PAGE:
When we practice faithfulness, we are ultimately like God, for whom we sing the great Christian hymn, Great is Thy Faithfulness:
Great is Thy faithfulness, O God my Father
There is no shadow of turning with Thee
Thou changest not, Thy compassions, they fail not
As Thou hast been Thou forever wilt be
Great is Thy faithfulness, great is Thy faithfulness
Morning by morning new mercies I see
All I have needed Thy hand hath provided
Great is Thy faithfulness, Lord, unto me
God’s faithfulness is something the Bible makes much about.
Our God isn’t like the pagan gods of old, who change who they are and what they are about on a whim. Rather, our God is the God who changes not. He’s Alpha and Omega, and everything in between. Our God is an Everlasting Father who makes promises to His children that He ultimately keeps.
Not a single word of His ever fails us. He is faithful and true. His word to us is Yes and Amen.
God’s faithfulness is as sure as the fact that tomorrow will be a new day in which both the sun and the moon shall rise. A day in which God will show us fresh mercies, and provide for all our needs.
No matter what we are going through and no matter how tough life can be, we can be sure that God will always be there for us. He’ll never leave us or forsake us. Our God is an ever present help in a time of need. He will always show up for us. God’s got our back.
And because God is this way towards us, He ultimately demonstrates how we ought to be towards others. We can be faithful, because God models for us what faithfulness ultimately looks like. And the model of faithfulness that God ultimately left for all of humanity was Jesus Christ on the cross.
Jesus Christ came to this world, not to do His own thing, but to ultimately do the will of His Father that sent Him. He came not to lead, but to serve. To willfully surrender His life as a sacrifice for others, and in the process, experiencing the types of sufferings that only a servant would know.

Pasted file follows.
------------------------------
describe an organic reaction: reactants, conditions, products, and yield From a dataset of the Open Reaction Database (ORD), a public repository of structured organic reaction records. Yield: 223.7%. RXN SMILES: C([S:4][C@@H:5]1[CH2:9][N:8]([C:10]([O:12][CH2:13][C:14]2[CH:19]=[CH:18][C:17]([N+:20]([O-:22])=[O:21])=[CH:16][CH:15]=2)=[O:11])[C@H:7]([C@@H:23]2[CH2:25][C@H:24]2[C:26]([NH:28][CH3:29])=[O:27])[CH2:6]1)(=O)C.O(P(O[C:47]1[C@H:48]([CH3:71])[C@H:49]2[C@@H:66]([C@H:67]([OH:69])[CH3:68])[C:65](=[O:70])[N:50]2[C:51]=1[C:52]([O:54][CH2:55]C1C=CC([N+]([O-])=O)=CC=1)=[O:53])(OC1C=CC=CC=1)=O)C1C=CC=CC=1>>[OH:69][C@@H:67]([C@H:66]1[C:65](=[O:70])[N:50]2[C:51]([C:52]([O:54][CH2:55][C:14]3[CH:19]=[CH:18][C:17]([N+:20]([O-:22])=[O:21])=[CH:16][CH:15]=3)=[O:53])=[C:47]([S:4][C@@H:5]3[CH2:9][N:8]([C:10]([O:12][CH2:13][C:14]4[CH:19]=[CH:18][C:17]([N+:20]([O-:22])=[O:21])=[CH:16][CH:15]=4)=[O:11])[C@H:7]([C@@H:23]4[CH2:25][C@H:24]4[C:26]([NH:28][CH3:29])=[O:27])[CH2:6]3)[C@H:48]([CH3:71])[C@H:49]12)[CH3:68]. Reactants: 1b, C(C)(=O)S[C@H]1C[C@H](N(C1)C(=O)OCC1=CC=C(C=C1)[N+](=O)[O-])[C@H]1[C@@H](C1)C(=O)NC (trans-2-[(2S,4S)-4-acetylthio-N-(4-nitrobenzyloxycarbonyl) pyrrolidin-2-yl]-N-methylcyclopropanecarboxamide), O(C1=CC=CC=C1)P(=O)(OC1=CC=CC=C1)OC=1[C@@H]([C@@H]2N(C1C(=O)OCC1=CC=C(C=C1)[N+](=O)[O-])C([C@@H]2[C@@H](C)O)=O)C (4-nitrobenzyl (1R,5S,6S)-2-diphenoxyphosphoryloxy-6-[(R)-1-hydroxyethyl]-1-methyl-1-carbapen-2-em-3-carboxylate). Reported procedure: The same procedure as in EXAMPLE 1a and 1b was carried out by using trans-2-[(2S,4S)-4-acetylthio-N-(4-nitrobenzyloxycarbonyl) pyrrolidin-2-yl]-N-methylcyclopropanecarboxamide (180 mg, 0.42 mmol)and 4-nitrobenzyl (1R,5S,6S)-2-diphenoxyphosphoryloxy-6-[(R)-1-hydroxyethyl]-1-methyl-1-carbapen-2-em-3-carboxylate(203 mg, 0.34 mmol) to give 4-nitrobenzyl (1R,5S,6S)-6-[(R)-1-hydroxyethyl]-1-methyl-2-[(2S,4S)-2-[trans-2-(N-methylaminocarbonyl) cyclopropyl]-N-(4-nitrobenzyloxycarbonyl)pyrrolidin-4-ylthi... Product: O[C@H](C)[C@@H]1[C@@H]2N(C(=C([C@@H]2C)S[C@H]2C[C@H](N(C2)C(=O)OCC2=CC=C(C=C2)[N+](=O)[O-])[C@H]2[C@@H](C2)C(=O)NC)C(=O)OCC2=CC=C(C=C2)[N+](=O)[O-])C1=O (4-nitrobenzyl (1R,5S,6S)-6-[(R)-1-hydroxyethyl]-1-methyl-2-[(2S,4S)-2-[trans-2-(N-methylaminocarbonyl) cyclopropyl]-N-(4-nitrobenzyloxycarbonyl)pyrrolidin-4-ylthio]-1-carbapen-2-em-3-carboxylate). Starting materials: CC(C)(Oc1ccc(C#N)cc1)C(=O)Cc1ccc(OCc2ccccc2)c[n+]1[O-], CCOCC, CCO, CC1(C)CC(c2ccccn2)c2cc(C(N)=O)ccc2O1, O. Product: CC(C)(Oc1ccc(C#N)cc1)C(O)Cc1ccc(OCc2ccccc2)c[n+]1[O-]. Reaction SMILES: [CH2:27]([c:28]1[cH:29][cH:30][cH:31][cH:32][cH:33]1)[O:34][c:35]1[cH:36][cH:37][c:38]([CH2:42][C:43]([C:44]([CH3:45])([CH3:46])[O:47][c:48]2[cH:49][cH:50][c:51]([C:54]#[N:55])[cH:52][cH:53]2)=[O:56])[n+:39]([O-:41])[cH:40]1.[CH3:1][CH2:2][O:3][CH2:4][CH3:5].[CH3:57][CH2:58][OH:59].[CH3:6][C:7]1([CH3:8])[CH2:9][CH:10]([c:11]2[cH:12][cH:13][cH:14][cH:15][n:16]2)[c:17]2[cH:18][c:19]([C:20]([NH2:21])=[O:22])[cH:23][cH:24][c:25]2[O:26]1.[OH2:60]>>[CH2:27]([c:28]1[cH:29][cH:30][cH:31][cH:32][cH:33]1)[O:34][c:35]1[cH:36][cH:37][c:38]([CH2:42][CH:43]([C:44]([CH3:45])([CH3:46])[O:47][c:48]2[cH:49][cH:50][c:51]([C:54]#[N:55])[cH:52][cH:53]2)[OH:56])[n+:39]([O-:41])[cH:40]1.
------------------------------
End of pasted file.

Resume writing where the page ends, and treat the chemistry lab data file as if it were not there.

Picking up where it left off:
With such a remarkable example for us to follow, where God Himself models faithfulness for us to follow, then what manner of people ought we to be?
There should be no room in our life for being fickle fair weathered friends. Constantly bailing on people you consider your friends is not something we should be known for.
If we are employed or volunteer to participate in something, we should show up consistently, on time, every time. Of course, there are things that may happen outside of our ability to control. But when they do, we should clearly communicate that issue to interested parties. But such things should be rare. Showing up to work or church on time shouldn’t be a regular life challenge.
And I think it almost goes without saying, but as the saying goes, “dance with the girl that brought you.” It’s estimated that infidelity rates among married couples is around 30-40%. Which seems astonishingly high. But if God is our model for faithfulness, coming to your marriage with the heart of a servant that is devoted to your spouse ought to prevent you from seeking other the romantic affections of another.